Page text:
For three years, I prayed to see our two sons and their families. My prayers were answered when our son Mike and his wife Shannon flew us out to Pittsburgh for Ginger’s (our eighteen year old granddaughter) high school graduation party in late June 2017. Then, our son Scott and his wife Liza and our two grandchildren flew out to visit us in the first week of July 2017.

I applied for two weeks vacation from Walmart, but management only gave me one week off. So I felt I had no choice but to quit, which I did on June 30, 2017.

Maybe your thoughts are: “Hey man, you quit a good job that helped support Carol and you just to spend time with your family! What kind of stupid are you?”

He made known His ways to Moses, his acts to the people of Israel. (Psalm 103:7)

To understand the ways of God, one has to spend time with Him. It is in His presence where we can learn about the Father’s heart and how He loves our families.

I felt both trips were answers to my prayers and that I needed to trust the Lord to provide the finances for us.

Now, in the midst of all of this, Carol was holding open houses and working real estate as hard as she could with no results.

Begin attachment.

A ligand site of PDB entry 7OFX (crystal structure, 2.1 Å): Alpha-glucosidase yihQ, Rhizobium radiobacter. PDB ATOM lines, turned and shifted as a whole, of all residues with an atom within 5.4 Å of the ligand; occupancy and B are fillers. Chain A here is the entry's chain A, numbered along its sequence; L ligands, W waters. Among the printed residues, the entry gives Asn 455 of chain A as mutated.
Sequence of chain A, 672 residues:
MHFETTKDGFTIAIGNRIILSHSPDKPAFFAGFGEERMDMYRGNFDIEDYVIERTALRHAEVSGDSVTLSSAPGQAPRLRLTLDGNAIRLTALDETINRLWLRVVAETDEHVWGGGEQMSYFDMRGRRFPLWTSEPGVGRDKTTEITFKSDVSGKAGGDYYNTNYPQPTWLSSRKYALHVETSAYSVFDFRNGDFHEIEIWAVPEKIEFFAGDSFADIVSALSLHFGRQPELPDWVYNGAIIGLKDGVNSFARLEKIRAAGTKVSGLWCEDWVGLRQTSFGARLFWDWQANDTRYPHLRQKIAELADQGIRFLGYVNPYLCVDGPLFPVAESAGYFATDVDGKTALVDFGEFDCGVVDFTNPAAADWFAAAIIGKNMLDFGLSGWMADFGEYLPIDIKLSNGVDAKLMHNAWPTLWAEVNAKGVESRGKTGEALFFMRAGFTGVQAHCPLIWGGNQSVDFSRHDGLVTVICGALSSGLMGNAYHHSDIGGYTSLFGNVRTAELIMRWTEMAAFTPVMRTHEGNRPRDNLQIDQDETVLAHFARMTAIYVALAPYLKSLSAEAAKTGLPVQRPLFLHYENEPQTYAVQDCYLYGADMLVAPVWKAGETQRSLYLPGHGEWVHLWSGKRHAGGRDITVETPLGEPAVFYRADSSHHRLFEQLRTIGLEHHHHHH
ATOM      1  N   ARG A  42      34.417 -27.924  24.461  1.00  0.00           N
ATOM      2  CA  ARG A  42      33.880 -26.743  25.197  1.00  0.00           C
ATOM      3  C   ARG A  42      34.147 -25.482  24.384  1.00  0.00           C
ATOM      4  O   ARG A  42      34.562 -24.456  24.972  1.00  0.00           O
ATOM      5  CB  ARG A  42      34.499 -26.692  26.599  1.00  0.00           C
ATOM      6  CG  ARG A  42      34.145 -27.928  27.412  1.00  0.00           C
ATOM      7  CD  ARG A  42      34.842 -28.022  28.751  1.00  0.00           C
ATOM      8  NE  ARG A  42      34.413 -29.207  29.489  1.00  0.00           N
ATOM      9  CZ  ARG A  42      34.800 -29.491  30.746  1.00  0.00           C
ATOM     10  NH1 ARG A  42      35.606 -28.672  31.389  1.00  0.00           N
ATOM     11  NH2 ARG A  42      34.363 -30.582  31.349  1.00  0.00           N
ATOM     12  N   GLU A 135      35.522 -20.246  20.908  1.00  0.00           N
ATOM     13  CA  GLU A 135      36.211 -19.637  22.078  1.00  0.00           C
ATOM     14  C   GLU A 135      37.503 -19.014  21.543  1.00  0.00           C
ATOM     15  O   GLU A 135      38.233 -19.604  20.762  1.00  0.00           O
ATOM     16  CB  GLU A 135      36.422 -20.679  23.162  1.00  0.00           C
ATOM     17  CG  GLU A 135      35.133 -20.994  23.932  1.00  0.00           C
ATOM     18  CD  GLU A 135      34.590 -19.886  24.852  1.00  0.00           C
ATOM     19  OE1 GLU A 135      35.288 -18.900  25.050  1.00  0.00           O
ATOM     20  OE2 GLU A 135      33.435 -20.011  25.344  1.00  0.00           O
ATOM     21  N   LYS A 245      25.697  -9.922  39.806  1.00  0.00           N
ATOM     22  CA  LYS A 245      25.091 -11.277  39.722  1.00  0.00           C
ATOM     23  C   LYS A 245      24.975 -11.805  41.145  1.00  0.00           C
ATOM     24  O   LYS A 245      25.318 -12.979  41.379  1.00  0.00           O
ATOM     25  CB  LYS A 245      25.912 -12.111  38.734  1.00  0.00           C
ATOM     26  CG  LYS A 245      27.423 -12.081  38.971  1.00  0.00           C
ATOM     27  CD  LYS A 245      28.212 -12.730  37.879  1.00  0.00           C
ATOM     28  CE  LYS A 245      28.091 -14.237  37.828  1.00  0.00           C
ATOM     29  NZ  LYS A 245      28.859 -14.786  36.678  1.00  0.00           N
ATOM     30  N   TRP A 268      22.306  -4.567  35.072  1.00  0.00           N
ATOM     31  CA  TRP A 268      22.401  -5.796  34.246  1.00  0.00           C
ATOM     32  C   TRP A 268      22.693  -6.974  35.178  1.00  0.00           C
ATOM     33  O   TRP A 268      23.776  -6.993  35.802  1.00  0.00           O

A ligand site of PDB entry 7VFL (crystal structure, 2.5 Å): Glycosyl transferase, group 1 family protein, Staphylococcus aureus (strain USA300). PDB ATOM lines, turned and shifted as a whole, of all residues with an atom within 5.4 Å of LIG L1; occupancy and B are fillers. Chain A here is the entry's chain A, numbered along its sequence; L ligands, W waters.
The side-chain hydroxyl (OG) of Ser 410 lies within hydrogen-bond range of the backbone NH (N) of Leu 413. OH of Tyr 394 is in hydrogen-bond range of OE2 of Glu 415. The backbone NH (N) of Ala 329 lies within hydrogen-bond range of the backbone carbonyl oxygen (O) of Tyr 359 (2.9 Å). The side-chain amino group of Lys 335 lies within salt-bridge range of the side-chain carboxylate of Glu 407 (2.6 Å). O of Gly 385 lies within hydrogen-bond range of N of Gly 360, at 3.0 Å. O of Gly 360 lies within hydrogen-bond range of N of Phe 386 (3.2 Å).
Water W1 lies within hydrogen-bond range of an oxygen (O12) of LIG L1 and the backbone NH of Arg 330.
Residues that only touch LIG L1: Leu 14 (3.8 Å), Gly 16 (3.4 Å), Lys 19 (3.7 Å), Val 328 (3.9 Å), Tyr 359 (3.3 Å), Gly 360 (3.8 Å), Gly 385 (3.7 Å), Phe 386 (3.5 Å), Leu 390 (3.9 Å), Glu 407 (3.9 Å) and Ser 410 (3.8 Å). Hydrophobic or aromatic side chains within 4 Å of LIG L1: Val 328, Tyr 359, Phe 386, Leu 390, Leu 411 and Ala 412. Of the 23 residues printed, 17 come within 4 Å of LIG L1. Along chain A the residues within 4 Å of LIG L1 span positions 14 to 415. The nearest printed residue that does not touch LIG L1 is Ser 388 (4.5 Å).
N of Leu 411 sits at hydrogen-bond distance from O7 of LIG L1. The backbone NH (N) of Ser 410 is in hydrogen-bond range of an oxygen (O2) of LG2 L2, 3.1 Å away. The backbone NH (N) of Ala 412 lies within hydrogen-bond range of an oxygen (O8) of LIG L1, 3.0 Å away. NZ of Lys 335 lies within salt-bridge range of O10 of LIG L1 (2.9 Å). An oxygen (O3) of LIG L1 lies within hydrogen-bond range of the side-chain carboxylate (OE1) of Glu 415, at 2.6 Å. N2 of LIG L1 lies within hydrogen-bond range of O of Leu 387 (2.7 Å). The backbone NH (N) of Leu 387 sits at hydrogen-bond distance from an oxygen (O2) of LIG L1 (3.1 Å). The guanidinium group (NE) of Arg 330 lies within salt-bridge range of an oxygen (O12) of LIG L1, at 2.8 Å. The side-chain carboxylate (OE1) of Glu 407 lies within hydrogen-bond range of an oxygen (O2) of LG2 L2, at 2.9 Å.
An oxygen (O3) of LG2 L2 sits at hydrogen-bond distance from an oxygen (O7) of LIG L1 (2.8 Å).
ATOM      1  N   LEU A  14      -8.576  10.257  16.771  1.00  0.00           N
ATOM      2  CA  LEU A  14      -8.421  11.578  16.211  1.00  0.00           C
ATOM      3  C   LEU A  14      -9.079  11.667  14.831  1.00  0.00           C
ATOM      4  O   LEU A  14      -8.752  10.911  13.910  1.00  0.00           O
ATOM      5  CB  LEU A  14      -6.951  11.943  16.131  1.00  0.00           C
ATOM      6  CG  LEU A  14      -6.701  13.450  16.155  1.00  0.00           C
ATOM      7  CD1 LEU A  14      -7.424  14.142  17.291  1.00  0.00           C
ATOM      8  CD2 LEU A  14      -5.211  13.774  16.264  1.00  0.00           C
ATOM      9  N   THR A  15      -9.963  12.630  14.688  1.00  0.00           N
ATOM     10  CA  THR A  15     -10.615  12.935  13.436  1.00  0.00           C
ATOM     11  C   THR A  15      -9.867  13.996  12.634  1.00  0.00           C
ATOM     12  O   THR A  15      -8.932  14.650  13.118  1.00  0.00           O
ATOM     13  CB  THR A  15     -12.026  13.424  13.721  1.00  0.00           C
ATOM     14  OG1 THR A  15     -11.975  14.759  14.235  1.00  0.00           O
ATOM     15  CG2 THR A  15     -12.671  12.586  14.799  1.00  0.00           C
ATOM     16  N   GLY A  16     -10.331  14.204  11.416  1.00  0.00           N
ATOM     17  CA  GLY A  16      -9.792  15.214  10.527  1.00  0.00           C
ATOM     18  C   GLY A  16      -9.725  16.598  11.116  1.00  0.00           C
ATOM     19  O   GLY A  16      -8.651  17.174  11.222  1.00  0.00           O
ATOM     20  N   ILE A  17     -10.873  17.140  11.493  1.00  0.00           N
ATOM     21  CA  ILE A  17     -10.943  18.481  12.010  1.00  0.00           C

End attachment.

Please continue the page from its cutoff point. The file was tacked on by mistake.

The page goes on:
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What God Taught Me In My 310 Days At Walmart (Part 2)

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I interviewed for a cashier position at the the Temecula Walmart Supercenter on August 12, 2016, and was hired at that time. One of the questions asked was about any physical problems that I might have which might cause me problems in carrying out my duties as a cashier. I answered, “No.”

Did I lie about my physical problems? No, I don’t believe I did because it was my belief that if God called me to be a cashier, He would enable me to fulfill the job. The significance of my answer in writing was that I removed all liability from Walmart for any injuries to my wrists, knees, and back.

The Temecula Walmart Supercenter is ranked between number 5 and number 10 in dollar volume out of all the nearly 12,000 Walmart stores in the world. The store does around 165 million dollars in sales per year. A little over four hundred people work at the 24 hour store, with nearly eighty cashiers manning the registers at various times.